'I'm loving life in Milan and Bord Bia. Certainly a challenge. A description of what I do would take all day so I'll give you a condensed version:
1) I assist in the coordination and administration of marketing projects, programmes, seminars and events both small scale and large scale;
2) I assist the marketing specialist in the provision of market place services, including desk and field research, preparation of reports which include the analysis of key market issues, opportunities and threats;
3) I have to keep abreast of market developments and feed back the relevant details and information to office colleagues here in Milan and in the Head office; I report on prices, trends, etc., as requested by the office manager; I contribute to Bord Bia's market monitor; I do a weekly BSE report, and a weekly report on the beef and pig meat trade;
4) I help maintain office customer databases and assist with office administration;
5) I liaise between Irish and Italian companies helping to cultivate and secure relationships.
'These are the bones of what I do. 90% of the work is done through Italian. An introduction to Italian business language in UCC certainly wouldn't have gone astray. An idea for next year perhaps'. (December 2001)
Note: Linda was unaware, when writing, of the new course, IT3103 Business Italian, which is offered in the final year of the BComm (European) with Italian. The first graduates of this programme left UCC in summer 2002.
Emily Fitzpatrick (BA Joint Honours - European Studies, Major Italian/Secondary French, 2001)
'After three months teaching English in Spain, I returned to Ireland and then became Irish sales rep for an English company, Amazon Filters Ltd., specialising in industrial liquid filtration, selling both the filters themselves as well as the cartriges and bags to go inside them! A far cry from my degree I know, though it does have the potential to become a more international position because I am the only one in the company with any foreign languages. The job is going quite well at the moment and involves one or two days a week at home calling companies country-wide in order to try and set up meetings to increase the profile of my company and the remainder travelling. The types of companies I deal with is varied. Liquid filtration here is primarily associated with the pharmaceutical industy and companies such as Pfizer, GSK and Janssen. However, it is much more wide-ranging than that. I go into companies in areas such as food and beverage, chemical, optical (contact lenses), paints and inks, electronics, brewing, automotive, soft drinks, CD/DVD's, cosmetics, water treatment, adhesives and many more. This makes my job very interesting and quite varied. Ultimately, of course, I am selling a product so the overall aim is to achieve my target. To date, I have spent most of my time increasing the profile of Amazon. I have, however, had a few successes. My first sale came just before Christmas and indeed that client has just returned to buy from me this week. For anybody involved in sales, the buzz that comes from closing a sale that you have spent time and effort on is fantastic. It just so happens that in my industry it takes a lot of time to get a commitment to change but the end result is definately worth it. Long may it continue.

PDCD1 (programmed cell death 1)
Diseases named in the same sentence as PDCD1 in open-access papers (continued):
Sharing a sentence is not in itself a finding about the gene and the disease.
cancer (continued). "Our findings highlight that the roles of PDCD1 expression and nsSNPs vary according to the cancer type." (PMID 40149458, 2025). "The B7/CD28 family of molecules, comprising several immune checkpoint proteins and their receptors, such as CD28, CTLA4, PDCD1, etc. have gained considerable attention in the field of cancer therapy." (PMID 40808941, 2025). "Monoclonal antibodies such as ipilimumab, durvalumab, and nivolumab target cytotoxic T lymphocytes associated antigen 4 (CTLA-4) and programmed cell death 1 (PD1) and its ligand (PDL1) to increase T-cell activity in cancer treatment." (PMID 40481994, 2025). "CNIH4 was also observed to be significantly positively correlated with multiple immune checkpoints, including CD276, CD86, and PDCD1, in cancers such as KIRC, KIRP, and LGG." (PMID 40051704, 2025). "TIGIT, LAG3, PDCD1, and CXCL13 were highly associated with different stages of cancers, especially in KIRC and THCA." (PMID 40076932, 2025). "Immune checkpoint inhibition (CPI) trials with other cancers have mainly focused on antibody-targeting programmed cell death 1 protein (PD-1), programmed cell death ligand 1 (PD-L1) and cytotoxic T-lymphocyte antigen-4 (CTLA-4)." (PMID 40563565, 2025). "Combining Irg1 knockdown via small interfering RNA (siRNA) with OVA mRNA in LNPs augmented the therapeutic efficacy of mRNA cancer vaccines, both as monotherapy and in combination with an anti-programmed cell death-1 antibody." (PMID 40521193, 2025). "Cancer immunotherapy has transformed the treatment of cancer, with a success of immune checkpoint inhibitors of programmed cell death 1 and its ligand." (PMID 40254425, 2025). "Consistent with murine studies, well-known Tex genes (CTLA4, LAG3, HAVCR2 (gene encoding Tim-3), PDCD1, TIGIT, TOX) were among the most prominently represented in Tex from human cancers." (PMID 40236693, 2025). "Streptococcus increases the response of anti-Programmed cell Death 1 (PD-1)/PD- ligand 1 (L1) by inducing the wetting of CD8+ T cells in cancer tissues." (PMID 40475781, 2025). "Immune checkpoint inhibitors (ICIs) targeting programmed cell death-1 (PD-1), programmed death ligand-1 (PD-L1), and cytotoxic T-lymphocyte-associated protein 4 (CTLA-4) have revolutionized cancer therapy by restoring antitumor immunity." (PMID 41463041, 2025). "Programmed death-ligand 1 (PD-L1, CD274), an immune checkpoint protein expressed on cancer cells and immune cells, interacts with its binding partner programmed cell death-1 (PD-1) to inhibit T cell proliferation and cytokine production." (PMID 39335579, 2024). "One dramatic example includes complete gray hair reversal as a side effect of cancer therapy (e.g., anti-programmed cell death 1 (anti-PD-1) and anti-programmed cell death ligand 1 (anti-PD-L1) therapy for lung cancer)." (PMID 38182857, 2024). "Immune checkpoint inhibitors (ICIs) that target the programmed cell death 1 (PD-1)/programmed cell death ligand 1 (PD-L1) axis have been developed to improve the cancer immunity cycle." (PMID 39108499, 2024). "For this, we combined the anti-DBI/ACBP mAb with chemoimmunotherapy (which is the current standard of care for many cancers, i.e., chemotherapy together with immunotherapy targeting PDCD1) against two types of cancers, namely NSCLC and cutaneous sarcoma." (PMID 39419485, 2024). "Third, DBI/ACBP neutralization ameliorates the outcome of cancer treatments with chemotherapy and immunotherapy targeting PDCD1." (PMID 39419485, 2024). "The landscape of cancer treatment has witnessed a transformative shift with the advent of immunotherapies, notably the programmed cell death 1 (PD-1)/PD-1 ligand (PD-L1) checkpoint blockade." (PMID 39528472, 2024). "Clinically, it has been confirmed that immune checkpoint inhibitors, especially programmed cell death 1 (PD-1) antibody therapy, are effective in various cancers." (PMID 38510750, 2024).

'Amazon are a great company to work for. Being the only foreign employee, I could be very isolated here. The support I receive on a daily basis is fantastic - from the managing director to the internal sales team to the office staff, they are always willing to help in any way possible. Amazon also deal with a huge amount of overseas business including mainland and eastern Europe, Australia, the Nordic countries, South Africa and South America. As I am the only person in the company who speaks any foreign languages, I may yet be able to use my Italian, Spanish and French (though I will have to do a crash course in both Spanish and French!). This will of course depend on how I perform in Ireland and, if I am successful here, Amazon are open to the idea of putting my abilities to use elsewhere. If anyone had told me when I left college that I would end up working for a company where an engineering background is generally required, I would have laughed! However, the intensive training I have received, the support and, of course, the hard slog I've had to put in to learn my products means I have learned a huge amount in a short time. Liquid filtration is not rocket science but it has taken effort to learn what I now know, and it will take a lot more to increase my knowledge'. (January 2003)